Straddling the “Edge”: The Invisible Trend of Religion on TV

March 4, 2015
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Lost's Last Supper
One of the most compelling trends in American television programming at the moment is almost never even seen as a trend. A variety of shows in various stages of development or production that feature religious topics and imagery include: Constantine on NBC, Dig on USA, A.D. on NBC, Preacher on AMC, Lucifer for Fox, Black Jesus on Cartoon Network, a Ten Commandments-based series for WGN and another for NBC, American Gods on Starz, Daredevil on Netflix, Hand of God on Amazon the list goes on and on. Across broadcast, basic and pay cable, and online streaming platforms, there is a wealth of series dealing with spiritual stories, using specific religions’ dogma, featuring Biblical characters and translating religion into mythos.

So why are these elements ignored in trade news and minimized in promotional materials? Have the press and industry failed to recognize this as a trend or are they deliberately downplaying this widespread development across the TV landscape? With religion on fictional television growing, why is it so difficult for press and PR to acknowledge this shift within the industry?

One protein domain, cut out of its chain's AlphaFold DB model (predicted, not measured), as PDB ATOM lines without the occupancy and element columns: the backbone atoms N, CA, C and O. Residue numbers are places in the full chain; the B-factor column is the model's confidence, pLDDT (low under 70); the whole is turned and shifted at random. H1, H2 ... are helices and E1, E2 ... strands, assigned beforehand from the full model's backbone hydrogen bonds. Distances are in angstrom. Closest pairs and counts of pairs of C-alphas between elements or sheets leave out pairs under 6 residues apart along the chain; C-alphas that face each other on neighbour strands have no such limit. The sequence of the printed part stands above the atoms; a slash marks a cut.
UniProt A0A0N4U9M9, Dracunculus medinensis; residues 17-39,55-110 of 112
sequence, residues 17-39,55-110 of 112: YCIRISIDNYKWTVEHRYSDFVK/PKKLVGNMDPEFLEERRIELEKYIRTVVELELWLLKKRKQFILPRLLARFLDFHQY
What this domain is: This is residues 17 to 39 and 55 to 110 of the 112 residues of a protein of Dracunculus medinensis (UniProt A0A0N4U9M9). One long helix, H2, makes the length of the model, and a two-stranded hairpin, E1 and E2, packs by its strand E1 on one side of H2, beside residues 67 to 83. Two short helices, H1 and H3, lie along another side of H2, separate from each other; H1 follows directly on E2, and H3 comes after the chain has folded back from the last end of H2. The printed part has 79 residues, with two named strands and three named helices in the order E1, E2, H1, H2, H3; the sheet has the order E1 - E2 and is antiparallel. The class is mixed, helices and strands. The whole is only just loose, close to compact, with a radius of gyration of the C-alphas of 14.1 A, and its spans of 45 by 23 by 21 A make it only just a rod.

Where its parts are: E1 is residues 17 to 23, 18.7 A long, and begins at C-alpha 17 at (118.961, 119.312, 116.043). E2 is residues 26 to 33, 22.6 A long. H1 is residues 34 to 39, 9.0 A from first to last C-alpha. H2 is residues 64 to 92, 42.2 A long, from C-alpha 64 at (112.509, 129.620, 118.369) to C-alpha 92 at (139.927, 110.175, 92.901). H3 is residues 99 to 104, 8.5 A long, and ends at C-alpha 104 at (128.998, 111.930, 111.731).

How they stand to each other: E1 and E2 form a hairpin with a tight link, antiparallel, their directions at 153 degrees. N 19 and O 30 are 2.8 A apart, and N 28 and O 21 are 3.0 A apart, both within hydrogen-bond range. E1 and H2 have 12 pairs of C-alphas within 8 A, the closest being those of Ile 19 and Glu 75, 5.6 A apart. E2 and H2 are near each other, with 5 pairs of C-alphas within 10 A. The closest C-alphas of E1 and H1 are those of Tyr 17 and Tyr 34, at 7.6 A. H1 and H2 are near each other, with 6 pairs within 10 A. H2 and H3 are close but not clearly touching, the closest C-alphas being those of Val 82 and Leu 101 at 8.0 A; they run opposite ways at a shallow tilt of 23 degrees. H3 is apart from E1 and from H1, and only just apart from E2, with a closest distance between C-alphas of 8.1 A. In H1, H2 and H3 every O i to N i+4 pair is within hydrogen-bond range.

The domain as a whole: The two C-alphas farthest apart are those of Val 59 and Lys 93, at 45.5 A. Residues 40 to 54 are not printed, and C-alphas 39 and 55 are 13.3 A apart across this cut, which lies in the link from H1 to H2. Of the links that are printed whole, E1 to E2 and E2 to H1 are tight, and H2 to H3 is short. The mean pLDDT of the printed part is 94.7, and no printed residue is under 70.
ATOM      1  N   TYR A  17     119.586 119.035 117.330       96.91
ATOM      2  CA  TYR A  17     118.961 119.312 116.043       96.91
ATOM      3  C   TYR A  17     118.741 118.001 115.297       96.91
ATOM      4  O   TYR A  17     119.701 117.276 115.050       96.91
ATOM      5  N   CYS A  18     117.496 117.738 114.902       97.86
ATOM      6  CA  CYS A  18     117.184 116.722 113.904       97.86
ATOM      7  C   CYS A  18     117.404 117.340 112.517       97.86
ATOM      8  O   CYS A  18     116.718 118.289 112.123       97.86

We regularly hear talk of television’s greater edginess—its willingness to engage with more explicit language, sexuality, and violence. Yet when it comes to religion, things get more complicated. Since the neo-network era, “edge” has been a leading logic of the television industry: a way to gain the attention of desirable, affluent, niche audiences who are thought to seek programs distinctive in some way from the mediocre mainstream. Since the 1980s, the concept of “edgy” has found many additional markers for distinction. From NYPD Blue’s notable nudity and curse words to South Park’s free-for-all offensiveness, the taboos of language, representations, violence, and sexuality have faded. Religion, however, remained a vagary. When religion appeared, it was in general, sanitized terms or single-episode sensational stories that nevertheless avoided faith-based specificity.

In 1990, Horace Newcomb described religion represented on television as “the deeply, powerfully embedded notions of the good that must come from . . . somewhere” but that avoided specifics of belief. Little changed from that description of how religion is featured on television until the mid-2000s, when Battlestar Galactica, Lost, and the long-arm of The Passion of the Christ’s success enabled a period of multiple attempts at religiously-themed television shows. At that moment, the press noticed the pattern: For instance, Variety and The Hollywood Reporter both ran articles examining the “hot topic” of religious content for television, putting shows like Wonderfalls, Joan of Arcadia, Miracles, and Revelations in relation to each other and wider industrial vicissitudes. However, aside from a few successful shows with multiple seasons, this mid-decade trend died, and so too did the industry’s willingness to discuss religious content as a programming trend. It’s unclear why the industry that was able to make these links chose to stop explicitly drawing these connections and preferring to ignore the trend, but the big gamble and big loss of Kings seems the turning point toward skittishness.